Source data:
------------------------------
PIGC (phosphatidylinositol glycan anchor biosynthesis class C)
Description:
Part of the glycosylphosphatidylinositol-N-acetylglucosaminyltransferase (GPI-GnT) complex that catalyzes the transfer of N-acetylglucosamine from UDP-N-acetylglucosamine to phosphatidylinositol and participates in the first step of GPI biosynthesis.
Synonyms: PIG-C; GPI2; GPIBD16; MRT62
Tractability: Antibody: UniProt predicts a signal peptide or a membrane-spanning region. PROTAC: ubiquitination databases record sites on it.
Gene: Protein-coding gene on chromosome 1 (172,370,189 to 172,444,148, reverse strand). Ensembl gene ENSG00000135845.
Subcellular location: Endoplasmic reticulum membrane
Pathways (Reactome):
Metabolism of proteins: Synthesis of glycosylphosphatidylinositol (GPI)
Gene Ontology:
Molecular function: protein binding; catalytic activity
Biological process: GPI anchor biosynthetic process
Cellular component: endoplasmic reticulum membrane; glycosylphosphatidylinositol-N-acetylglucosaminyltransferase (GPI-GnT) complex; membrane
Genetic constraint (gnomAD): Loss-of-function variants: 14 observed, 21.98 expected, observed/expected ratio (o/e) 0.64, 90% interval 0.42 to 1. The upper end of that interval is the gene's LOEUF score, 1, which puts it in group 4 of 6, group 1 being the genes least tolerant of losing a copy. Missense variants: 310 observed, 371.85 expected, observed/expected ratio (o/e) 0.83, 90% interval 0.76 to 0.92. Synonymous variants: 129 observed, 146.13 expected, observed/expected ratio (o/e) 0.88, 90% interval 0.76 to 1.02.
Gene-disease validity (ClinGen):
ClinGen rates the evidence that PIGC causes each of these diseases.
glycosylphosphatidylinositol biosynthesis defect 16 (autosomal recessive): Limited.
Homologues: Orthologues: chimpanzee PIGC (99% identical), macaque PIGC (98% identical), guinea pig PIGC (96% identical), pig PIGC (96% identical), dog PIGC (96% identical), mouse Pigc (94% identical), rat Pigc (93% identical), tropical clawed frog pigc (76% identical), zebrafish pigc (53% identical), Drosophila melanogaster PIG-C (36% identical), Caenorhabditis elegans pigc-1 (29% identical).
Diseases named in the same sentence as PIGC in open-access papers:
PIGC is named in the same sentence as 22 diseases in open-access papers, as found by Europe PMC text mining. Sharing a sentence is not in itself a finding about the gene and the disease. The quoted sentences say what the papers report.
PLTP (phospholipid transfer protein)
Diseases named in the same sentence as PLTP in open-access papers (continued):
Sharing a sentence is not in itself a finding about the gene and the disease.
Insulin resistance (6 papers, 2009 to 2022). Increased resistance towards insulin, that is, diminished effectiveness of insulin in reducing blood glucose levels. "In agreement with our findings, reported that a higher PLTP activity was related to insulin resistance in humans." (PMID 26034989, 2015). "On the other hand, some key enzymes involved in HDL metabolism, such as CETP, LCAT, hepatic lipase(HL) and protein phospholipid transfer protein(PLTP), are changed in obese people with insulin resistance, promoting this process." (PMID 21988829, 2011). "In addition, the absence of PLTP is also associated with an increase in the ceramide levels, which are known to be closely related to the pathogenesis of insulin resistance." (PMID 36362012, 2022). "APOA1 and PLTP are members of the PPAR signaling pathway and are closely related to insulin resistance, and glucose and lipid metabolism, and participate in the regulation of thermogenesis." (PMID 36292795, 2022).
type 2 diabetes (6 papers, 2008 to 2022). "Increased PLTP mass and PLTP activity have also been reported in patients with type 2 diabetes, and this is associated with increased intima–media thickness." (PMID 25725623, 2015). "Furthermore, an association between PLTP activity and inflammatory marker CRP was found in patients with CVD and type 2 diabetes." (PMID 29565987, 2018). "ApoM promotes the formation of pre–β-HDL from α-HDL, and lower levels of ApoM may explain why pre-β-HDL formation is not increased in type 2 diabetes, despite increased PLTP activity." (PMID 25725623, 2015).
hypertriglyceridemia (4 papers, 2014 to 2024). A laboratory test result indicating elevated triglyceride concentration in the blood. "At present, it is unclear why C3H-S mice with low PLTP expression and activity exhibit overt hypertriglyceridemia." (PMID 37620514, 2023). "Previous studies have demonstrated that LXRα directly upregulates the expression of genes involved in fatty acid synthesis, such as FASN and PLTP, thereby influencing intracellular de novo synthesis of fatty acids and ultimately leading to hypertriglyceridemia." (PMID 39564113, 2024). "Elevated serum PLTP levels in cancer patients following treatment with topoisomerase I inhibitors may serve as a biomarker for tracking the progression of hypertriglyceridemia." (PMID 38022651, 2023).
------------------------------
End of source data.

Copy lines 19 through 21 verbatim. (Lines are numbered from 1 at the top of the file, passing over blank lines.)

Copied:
Diseases named in the same sentence as PIGC in open-access papers:
PIGC is named in the same sentence as 22 diseases in open-access papers, as found by Europe PMC text mining. Sharing a sentence is not in itself a finding about the gene and the disease. The quoted sentences say what the papers report.
PLTP (phospholipid transfer protein)